Violin Concerto in B minor, Op.61
Alternative Cadenza for the Violin Concerto [for Marie Hall’s 1916 recording]
The Crown of India, Op.66 – Interlude
Tasmin Little (violin)
Royal Scottish National Orchestra
Sir Andrew Davis
Recorded 24-26 May 2010 in Royal Concert Hall, Glasgow
Reviewed by: Peter Joelson
Reviewed: December 2010
CD No: CHANDOS CHSA 5083
Duration: 75 minutes
In 2010 it is a hundred years since Elgar’s Violin Concerto had its première performance in the Queen’s Hall, London on 10 November, with dedicatee Fritz Kreisler playing the solo part on his Guarneri del Gesù violin of 1741 with the composer on the podium conducting the Philharmonic Society’s orchestra. The booklet accompanying this release from Chandos includes a photograph taken of the composer during the rehearsals, and the excellent essay by Andrew Neill quotes Kreisler’s telling comment to the composer: “You have written an immortal work”.
And so it has turned out. Elgar’s Violin Concerto has never been more popular, and in this centenary year has had many performances, most notably, perhaps, by Nikolaj Znaider during his world tour playing Kreisler’s instrument. Tasmin Little has had the concerto in her repertoire for some years – I remember an interview on BBC Radio 3 during which she told of her consulting the manuscript and discovering differences in details in the writing from the published version – and this fine new recording joins a number of excellent releases with considerable honour.
The long orchestral opening with the Royal Scottish National Orchestra under Sir Andrew Davis gives more than a hint of what is to come. Davis understands fully the importance of the organic ebb and flow so intrinsic a part of Elgar’s writing, and the RSNO responds perfectly, the brass especially notable with honeyed tones. Tasmin Little’s first entry, a magical piece of writing, is a moving moment. She is set rather further back and more naturally than Znaider in his otherwise superb recording, and her slightly smaller tone is more at one, I think, with the essence of the work. The ‘Windflower’ theme, named after Elgar’s close friend Alice Stuart Wortley, has that more feminine touch to it. Little, like Znaider and Kennedy, takes a long view of the work, taking time for the themes to germinate and blossom.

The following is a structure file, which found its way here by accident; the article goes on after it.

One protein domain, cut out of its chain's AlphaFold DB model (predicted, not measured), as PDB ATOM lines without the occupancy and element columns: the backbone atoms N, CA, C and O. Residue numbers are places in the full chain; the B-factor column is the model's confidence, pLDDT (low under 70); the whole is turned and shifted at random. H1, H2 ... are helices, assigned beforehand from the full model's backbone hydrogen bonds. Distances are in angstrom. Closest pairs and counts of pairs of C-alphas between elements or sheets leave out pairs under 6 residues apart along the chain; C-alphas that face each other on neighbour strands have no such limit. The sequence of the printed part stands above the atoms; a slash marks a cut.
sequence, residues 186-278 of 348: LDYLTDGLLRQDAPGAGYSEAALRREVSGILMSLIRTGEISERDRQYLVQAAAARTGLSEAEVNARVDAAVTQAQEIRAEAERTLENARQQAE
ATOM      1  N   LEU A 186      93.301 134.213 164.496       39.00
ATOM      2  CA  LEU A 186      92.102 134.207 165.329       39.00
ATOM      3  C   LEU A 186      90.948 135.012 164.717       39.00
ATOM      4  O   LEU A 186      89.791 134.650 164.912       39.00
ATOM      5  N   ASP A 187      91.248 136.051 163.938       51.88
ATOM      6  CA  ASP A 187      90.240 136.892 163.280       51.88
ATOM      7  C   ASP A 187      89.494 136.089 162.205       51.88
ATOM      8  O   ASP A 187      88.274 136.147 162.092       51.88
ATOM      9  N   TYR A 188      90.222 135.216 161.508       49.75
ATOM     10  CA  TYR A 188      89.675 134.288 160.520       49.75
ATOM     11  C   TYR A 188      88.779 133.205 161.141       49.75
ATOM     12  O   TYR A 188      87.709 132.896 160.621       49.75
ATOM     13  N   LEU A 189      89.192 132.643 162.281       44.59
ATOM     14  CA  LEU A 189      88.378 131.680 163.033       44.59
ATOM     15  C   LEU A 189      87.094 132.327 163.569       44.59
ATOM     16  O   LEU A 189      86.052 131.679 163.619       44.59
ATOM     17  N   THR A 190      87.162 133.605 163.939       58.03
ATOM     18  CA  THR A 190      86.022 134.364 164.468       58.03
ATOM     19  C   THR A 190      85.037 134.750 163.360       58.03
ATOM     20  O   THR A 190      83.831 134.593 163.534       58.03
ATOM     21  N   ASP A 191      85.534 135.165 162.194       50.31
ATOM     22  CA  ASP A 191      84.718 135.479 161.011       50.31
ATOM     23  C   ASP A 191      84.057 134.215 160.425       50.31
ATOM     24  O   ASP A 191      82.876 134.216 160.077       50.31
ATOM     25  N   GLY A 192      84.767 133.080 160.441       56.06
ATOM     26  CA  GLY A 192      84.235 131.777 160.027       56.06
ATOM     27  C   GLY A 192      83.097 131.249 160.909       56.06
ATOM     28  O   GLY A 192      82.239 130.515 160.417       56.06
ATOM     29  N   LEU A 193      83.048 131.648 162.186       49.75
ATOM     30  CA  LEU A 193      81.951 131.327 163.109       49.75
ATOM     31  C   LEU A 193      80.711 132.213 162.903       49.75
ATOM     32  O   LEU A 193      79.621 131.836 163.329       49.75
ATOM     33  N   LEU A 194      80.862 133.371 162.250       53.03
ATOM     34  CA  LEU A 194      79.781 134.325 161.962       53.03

However, the second movement is not too slow, where the writing can cloy in less sensitive hands, and the nobilmente section is exquisitely done. The extensive last movement in several sections has a substantial cadenza as its focus, accompanied by the thrumming of the string section, music almost painful in its beauty, and Little’s playing brings out this loveliness magnificently. The triumphant and confident ending is also superbly done, soloist, conductor and orchestra as one. The RSNO is on top form throughout, and if it yields to Staatskapelle Dresden under Sir Colin Davis in Znaider’s recording, sounding bronzed, burnished and ripe, it is not by too much. Tasmin Little’s is as satisfying a performance as one could hope for.
The concerto’s discography has many very fine recordings. Albert Sammons recorded in 1929 gives a swift performance, beautifully played but rather bluffly accompanied by Sir Henry Wood. Yehudi Menuhin can be heard on several recordings, the most famous and valuable being the one under the composer, recorded in 1932. Two other ‘historical’ recordings deserve serious consideration, ones I cannot do without, Heifetz with Sargent, sounding well in Mark Obert-Thorn’s transfer on Naxos, and Alfredo Campoli’s lovely performance with Sir Adrian Boult recorded for Decca in 1954. Of more-modern recordings, Nigel Kennedy’s with Vernon Handley, an expansive reading with Kennedy balanced fairly well back, has much to say. Znaider’s is a superb account, the soloist too spot-lit though. Gil Shaham’s is a fine account recorded in Chicago under David Zinman, and James Ehnes, also with Sir Andrew Davis, is thoroughly engrossing.
Tasmin Little’s recording has the bonus of the reconstruction of the cadenza made for the first if abridged recording of the concerto set-down by Marie Hall in 1916, for which Elgar added a harp as the recording methods did not reproduce the strings’ thrumming effectively. The parts were reconstructed by Gwawr Owen through listening to that early recording, and is here an appendix and not for programming into to the concerto itself.
Also included on this Chandos release are the delightful Interlude from The Crown of India, a delectable miniature, and the rarely played Polonia, written for the Polish Relief Fund and dedicated to Paderewski, musician and political leader, and first heard in 1915. With its quotations of Polish composers’ works and Polish folk-tunes, and including an organ, it makes quite an impression especially with Andrew Davis and the RSNO producing a big, full-fat sound for the epic conclusion.
Chandos has produced an extremely fine-sounding result which I was able to audition through both the high-resolution stereo and multichannel hybrid SACD programmes. Ambient sound is just about at the right level, the rear channels of the mix containing only atmosphere and adding to the three-dimensional quality of this fine recording. More importantly, Tasmin Little is excellently balanced. This release has given enormous pleasure, a highlight of 2010.